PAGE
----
Improving TV Reception - Tips for Laying TV Cables
TV signals are usually transmitted to residents via in-building coaxial cable systems followed by coaxial cables (commonly known as TV cables) laid in the premises. To ensure optimal TV reception, it is essential that these TV cables are installed properly.
A TV cable is a black or white, pencil-thick wire capable of simultaneous transmission of FM broadcasts, free-to-air television, satellite television, closed-circuit TV, cable pay TV and broadband signals.
Coaxial Cable (Coaxial Wire or TV Cable)
TV Socket Plates
A TV socket plate connects to an in-wall coaxial cable. Using a TV cable, users can connect their audio-visual equipment to the socket on the socket plate. Common TV socket plates consist of two sockets, one for receiving TV signals, another for receiving FM signals. The socket plates used for communal TV systems are different from those for cable TV systems. Therefore, users must choose the appropriate socket plate in order to receive their desired TV signal.
Ordinary TV Socket
Cable TV Socket
There are two main types of TV plugs: the IEC169-2 connector (often simply called a TV aerial plug) is most typically used in communal TV systems, while the F-type plug is used in cable TV systems. If a wrong plug is used, the TV cable cannot be connected to the socket.
TV Aerial Plug
Accessing the Internet via a Cable TV System
Broadband services can be provided via a cable TV system. Service providers need to make use of a splitter, each end being connected to a TV decoder and a cable modem respectively. The latter is connected to the user's computer through an Ethernet cable (commonly known as a LAN cable).
Notes on Modifying an Indoor TV Cable Network
New residential buildings are usually equipped with TV socket plates installed in the living room and other rooms, which are connected to the building's in-wall coaxial cable system. During renovation programmes, residents in older buildings might want to add or relocate TV sockets to accommodate their audio-visual equipment. Please note the following for such modifications:
- Do Not Install Too Many TV Socket Outlets
Users should avoid installing an excessive number of TV sockets and prolonging the length of TV cables excessively, as this will lead to the degradation of the TV signals, resulting in a snowy picture, ghosting (multiple) or pixelated images. Instead, TV splitters should be used to create additional TV sockets. A TV splitter works by splitting the input signal for different TV sets and audio-visual equipment. In general, a splitter can distribute TV signals to two or three subsidiary TV sockets.
- Take Good Care of Your TV Cable
When installing new socket plates or relocating existing ones, it may be necessary to lay new TV cables. Common TV cables include RG6 (US standard), 3C2V or 5C2V (Japanese standard). The length of the TV cable should correspond to the practical needs of the installation, but should not be too long. Care should also be taken to avoid excessive bending of the cable, which might damage the coating or even the conductor inside. Oxidation of a damaged TV cable can also affect the quality of signal transmissions. When laying in-wall TV cables, users should place the entire cable in a conduit to protect it from pressure and moisture. The cable end should be connected to the TV socket, while the base box and conduit should be fully embedded in the wall to ensure proper protection of the TV cable.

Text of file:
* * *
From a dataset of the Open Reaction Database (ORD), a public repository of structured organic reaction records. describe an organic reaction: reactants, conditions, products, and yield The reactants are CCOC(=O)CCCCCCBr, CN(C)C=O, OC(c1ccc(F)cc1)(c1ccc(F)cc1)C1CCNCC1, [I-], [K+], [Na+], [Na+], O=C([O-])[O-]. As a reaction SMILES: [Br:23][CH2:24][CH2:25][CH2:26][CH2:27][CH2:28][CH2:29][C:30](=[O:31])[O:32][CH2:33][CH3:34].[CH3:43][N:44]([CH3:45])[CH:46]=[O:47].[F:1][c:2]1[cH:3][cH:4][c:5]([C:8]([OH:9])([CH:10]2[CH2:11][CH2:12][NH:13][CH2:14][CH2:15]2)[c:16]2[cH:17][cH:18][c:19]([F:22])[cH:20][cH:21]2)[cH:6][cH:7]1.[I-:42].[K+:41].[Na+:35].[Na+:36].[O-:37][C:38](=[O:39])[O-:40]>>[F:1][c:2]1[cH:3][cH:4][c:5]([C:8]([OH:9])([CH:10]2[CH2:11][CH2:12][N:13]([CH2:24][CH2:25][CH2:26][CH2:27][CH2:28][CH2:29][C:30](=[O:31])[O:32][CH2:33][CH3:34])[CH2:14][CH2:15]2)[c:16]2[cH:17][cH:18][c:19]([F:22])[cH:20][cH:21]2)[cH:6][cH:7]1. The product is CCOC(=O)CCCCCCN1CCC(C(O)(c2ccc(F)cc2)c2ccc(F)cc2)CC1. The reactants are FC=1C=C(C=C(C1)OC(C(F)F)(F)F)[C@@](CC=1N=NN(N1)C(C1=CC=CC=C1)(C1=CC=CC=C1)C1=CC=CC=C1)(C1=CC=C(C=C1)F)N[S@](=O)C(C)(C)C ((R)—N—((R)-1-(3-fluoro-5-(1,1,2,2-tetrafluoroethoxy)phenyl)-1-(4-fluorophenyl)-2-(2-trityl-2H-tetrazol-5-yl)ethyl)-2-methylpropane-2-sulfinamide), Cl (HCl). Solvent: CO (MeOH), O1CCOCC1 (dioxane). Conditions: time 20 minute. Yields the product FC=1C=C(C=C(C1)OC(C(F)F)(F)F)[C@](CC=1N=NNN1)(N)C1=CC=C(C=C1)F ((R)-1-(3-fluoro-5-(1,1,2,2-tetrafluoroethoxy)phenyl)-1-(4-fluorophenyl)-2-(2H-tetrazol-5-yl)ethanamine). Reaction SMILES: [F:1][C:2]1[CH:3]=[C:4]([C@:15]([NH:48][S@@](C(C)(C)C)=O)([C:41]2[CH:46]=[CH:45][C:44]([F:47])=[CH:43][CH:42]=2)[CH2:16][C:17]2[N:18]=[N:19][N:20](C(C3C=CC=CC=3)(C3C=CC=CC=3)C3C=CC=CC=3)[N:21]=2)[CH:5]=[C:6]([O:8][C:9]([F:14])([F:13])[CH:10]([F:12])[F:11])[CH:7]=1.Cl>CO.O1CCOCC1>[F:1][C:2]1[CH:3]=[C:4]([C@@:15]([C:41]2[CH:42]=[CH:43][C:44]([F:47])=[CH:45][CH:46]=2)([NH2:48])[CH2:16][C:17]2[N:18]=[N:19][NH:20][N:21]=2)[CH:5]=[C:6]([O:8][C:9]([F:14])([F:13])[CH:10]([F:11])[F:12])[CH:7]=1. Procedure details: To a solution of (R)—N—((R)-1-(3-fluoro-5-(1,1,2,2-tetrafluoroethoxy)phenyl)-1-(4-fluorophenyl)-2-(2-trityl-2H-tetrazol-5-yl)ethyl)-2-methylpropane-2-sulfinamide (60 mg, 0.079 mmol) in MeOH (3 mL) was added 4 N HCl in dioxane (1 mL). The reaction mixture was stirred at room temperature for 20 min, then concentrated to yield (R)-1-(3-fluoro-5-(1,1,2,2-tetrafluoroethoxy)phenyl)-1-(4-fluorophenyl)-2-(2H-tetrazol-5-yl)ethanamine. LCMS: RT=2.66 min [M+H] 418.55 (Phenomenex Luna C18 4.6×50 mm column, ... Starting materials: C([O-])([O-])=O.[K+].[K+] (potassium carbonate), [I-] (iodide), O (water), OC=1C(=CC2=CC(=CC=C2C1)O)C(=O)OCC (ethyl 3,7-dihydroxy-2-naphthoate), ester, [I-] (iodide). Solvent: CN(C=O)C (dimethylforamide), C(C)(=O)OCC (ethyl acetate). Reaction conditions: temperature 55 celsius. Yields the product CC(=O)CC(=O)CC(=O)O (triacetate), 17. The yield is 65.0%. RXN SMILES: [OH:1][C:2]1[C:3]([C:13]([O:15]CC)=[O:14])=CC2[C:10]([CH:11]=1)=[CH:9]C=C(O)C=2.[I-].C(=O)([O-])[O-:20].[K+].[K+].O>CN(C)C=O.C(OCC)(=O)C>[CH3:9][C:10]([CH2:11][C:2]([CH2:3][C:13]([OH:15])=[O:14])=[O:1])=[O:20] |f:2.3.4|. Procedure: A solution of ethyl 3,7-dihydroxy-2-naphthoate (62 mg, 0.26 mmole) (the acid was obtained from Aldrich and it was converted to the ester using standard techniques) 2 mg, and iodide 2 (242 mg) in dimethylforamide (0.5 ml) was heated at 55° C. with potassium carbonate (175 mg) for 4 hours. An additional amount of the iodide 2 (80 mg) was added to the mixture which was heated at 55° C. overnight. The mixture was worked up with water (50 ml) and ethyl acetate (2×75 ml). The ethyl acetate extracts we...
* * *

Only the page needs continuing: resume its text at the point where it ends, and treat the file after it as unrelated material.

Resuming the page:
- TV Cables and AC Power Cables must be Segregated
TV cables must be segregated from AC power cable by at least 5cm to avoid degradation of picture quality due to interference generated by electric current. Newly installed in-wall power cables must also be protected with proper casing. Please refer to the Household Electrical Safety Handbook published by the Electrical and Mechanical Services Department for advice on the proper way to lay power cables.
- Use Tools and Connection Methods in Compliance with Technical Requirements
Do not intertwine TV cables when connecting TV cables together or to a socket. Proper tools and plugs must also be used. Connection methods must further comply with the technical requirements of TV cable connection. Failure to observe these requirements can result in signal degradation and background noise, which may be detrimental to the reception of TV and other telecommunications services being transmitted through the TV cable.
Notes on the Installation and Use of TV Boosters
Under normal circumstances, TV boosters are not usually required. However, if a TV picture is snowy, or if ghosting or pixelated images occur, users may consider installing boosters to compensate for the transmission loss of the TV signal. In this instance, users should pay attention to the following:
- In general, a low-gain TV booster should produce reasonably good results. Excessive gain may introduce noise and lower the picture quality;
- TV boosters can amplify received signals, but may affect services which require two-way signal transmissions (such as broadband services);
- TV boosters must be properly installed to achieve the desired effect, otherwise they may interfere with radio equipment;
- If a TV booster fails to improve the picture quality, it may be because the TV signal being received is too weak. This most often occurs when receiving free-to-air TV signals. Users should consult their communal aerial system provider for advice.